Acree addresses Third Review Club

Acree addresses Third Review Club

Posted: Monday, January 24, 2011 8:01 pm

Acree addresses Third Review Club | Third Review Club

Circuit Judge William B. Acree was the guest speaker of the Third Review Club’s January meeting, held at St. James Episcopal Church in Union City.
Judge Acree discussed the history and role of the drug court, a court supervised drug rehabilitation program designed to help non-violent drug offenders break the grip of addiction.
“The primary problem people face when they get out of jail is that their same old peer group is out there and they are back in jail in no time,” he said.
To qualify for drug court, the candidates must serve 30 to 60 days in jail, to be sure they are clean when they go into drug court. As a rule, the candidate must have pled guilty to a felony drug conviction, since the entire process of drug court takes about a year and a half to complete, and General Sessions Court, which can rule in misdemeanors, has jurisdiction for cases with a sentence of no more than 11 months and 29 days.
The candidates remain on probation during the time they are in drug court, and failure to follow the rules of drug court can result in revocation of probation, whereupon the candidate goes to jail to serve his sentence. The candidates must have a job, submit to curfews, have random drug screens, have no association with drug users, attend weekly drug court meetings held at the Obion County Law Enforcment Complex at 9 a.m. on Fridays and make regular payment of child support and other court-ordered obligations.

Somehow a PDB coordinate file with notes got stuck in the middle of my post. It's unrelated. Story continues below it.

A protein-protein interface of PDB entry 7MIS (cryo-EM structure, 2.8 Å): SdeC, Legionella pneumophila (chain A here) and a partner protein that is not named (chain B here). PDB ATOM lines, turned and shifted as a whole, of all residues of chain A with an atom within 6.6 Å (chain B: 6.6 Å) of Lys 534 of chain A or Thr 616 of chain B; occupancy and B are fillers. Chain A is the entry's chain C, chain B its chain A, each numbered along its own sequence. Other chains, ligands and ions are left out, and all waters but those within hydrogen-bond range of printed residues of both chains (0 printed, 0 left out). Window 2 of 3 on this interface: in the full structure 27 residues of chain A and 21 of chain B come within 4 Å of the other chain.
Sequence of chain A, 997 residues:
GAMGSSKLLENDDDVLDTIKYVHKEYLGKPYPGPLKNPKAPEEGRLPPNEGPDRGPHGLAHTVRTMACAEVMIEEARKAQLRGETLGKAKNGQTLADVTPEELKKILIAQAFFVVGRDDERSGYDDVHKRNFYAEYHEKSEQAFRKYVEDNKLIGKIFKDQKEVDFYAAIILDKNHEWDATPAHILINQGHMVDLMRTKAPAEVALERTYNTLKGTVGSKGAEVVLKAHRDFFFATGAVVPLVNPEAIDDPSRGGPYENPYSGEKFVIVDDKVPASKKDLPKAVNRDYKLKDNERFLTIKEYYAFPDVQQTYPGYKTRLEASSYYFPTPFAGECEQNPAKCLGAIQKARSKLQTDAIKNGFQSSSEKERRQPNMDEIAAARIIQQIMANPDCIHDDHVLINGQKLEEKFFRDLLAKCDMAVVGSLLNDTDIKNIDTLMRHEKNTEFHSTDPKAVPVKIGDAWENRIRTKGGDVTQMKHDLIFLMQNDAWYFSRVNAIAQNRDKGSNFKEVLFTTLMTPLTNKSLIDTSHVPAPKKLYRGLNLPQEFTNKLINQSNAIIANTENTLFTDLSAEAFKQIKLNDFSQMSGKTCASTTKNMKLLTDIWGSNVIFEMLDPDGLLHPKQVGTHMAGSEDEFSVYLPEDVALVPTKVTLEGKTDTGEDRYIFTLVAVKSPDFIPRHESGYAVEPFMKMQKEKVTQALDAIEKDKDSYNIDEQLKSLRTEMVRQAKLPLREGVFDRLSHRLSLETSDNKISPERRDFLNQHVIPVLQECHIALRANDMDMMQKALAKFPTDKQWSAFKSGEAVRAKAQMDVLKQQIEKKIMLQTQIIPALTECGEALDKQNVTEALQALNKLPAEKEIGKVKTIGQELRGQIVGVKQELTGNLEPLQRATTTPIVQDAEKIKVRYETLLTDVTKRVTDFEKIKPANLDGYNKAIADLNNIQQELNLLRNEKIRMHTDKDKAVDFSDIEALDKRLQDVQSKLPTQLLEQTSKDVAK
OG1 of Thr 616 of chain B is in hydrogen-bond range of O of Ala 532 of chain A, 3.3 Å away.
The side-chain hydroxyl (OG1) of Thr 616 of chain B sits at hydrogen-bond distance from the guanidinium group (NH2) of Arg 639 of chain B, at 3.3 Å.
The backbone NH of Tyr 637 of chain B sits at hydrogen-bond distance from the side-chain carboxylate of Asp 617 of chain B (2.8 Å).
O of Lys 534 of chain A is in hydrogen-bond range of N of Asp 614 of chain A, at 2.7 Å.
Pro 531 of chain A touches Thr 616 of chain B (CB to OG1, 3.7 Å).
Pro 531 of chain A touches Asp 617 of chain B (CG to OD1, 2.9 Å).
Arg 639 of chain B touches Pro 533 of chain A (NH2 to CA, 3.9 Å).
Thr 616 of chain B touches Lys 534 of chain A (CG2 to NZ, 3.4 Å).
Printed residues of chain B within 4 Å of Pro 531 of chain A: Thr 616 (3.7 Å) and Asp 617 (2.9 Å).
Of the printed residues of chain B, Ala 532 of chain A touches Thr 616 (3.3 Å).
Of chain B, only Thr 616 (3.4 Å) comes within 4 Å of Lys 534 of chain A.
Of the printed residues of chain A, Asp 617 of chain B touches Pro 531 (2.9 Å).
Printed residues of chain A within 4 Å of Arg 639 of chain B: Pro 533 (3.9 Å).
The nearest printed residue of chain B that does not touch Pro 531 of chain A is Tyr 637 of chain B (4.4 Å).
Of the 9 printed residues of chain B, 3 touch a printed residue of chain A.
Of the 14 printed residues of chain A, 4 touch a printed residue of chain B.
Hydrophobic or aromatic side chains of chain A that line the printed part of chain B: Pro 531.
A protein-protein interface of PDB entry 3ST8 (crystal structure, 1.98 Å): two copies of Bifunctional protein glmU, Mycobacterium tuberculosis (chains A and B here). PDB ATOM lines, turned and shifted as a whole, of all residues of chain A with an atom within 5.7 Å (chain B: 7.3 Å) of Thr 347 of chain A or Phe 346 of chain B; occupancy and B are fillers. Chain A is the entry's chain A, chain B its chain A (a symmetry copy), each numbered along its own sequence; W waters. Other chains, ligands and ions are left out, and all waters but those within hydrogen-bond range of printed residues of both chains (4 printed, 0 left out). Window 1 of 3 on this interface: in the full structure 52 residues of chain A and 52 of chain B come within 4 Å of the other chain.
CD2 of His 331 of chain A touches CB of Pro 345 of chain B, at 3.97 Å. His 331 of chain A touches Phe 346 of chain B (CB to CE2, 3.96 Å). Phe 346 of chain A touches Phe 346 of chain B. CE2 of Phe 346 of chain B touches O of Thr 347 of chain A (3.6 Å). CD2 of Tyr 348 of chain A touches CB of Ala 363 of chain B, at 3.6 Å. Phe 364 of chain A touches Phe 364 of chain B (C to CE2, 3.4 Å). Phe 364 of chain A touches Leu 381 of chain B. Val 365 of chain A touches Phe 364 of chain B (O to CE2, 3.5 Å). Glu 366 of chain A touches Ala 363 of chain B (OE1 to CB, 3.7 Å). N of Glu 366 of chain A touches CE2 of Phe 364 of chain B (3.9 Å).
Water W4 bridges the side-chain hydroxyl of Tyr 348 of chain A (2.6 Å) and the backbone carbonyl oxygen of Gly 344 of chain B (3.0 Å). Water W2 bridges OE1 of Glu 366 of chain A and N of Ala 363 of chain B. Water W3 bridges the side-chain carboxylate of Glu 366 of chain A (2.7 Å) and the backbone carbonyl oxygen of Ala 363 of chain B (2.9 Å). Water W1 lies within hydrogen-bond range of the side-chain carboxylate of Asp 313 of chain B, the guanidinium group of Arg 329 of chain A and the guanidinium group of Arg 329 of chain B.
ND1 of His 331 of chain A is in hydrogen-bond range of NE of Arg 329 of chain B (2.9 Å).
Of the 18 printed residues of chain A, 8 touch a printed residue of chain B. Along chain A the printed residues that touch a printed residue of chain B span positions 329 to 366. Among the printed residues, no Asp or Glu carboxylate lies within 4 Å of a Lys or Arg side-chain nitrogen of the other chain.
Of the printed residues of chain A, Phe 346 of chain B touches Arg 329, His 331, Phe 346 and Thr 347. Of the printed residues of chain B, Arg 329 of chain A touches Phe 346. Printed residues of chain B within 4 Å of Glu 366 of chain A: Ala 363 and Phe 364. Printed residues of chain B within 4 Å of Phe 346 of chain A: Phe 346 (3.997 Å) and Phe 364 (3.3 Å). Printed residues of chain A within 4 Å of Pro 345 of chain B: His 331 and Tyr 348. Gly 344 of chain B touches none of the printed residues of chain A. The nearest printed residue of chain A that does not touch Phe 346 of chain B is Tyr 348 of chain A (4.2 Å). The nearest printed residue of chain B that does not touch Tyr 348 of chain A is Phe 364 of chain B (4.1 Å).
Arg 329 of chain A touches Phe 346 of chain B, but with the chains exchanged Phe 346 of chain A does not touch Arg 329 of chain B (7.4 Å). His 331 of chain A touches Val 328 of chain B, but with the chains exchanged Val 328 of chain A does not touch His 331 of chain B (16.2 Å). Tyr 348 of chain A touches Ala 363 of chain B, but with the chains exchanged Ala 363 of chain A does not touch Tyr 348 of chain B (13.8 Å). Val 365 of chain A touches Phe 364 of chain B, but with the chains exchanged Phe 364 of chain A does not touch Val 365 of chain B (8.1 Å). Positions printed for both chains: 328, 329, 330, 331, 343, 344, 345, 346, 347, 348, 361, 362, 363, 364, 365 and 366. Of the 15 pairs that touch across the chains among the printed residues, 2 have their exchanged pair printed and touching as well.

“The best aspect of drug court is that it gives the candidate a peer group who are also trying to break the grip of drug addiction,” Acree said.
Since the drug court began operation in 2004, more than 60 percent of participants have made it through to graduation. The drug court has a 40-member volunteer steering committee and involves Acree, General Sessions Court Judges Jimmy Smith and Tommy Moore, Veronica Thornton with West State Corrections and Johnny Welch, who provides psychological services.
“Honesty is the most important lesson most of our candidates have to learn. When they have had a history of drug use for years, they have learned a pattern of lying to cover the habit,” Acree said.
The meeting was hosted by vice president Mary Dunavant, who stood in for president Hazel Williams, who was unable to attend, and for Bemice Shore, who was unable to attend due to serious illness in her family.

Published in The Messenger 1.24.11

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